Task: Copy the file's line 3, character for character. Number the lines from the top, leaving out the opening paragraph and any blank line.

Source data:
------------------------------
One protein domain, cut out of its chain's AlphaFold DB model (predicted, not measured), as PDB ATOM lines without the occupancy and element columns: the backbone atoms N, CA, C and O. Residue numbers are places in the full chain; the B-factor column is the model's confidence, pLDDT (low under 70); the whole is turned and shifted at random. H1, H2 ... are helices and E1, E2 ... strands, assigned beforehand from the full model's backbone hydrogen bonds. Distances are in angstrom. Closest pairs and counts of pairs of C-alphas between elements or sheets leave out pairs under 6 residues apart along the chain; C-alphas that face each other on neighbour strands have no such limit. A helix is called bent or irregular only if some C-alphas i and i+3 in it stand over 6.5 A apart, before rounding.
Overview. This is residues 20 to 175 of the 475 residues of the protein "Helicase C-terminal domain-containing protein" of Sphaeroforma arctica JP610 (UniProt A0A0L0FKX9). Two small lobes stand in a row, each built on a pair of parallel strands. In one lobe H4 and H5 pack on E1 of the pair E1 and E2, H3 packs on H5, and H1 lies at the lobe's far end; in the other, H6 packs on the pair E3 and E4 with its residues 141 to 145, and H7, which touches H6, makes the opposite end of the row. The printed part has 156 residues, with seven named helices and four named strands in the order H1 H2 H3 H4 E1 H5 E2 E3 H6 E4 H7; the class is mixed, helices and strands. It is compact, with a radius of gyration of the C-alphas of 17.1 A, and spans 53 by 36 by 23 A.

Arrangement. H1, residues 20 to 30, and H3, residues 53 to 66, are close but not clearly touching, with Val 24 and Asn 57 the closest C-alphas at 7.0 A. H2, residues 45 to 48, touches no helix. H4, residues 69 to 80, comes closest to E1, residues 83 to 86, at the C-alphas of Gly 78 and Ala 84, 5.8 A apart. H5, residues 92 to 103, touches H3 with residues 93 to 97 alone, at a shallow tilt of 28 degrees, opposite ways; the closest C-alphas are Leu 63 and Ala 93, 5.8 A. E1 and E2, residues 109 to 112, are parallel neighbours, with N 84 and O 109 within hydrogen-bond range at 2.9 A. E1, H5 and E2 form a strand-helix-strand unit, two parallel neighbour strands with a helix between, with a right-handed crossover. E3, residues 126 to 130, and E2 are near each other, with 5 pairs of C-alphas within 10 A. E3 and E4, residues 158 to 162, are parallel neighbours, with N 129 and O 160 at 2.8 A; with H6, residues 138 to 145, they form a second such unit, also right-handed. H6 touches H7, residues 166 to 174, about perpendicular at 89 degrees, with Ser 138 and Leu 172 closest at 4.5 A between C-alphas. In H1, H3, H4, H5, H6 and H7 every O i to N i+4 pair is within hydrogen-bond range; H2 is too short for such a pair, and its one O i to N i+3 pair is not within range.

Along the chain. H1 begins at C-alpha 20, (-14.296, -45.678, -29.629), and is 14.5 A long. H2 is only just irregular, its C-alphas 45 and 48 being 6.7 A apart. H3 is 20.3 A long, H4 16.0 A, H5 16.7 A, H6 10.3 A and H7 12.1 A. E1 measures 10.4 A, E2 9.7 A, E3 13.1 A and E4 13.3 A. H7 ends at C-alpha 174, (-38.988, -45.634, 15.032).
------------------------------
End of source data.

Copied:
Along the chain. H1 begins at C-alpha 20, (-14.296, -45.678, -29.629), and is 14.5 A long. H2 is only just irregular, its C-alphas 45 and 48 being 6.7 A apart. H3 is 20.3 A long, H4 16.0 A, H5 16.7 A, H6 10.3 A and H7 12.1 A. E1 measures 10.4 A, E2 9.7 A, E3 13.1 A and E4 13.3 A. H7 ends at C-alpha 174, (-38.988, -45.634, 15.032).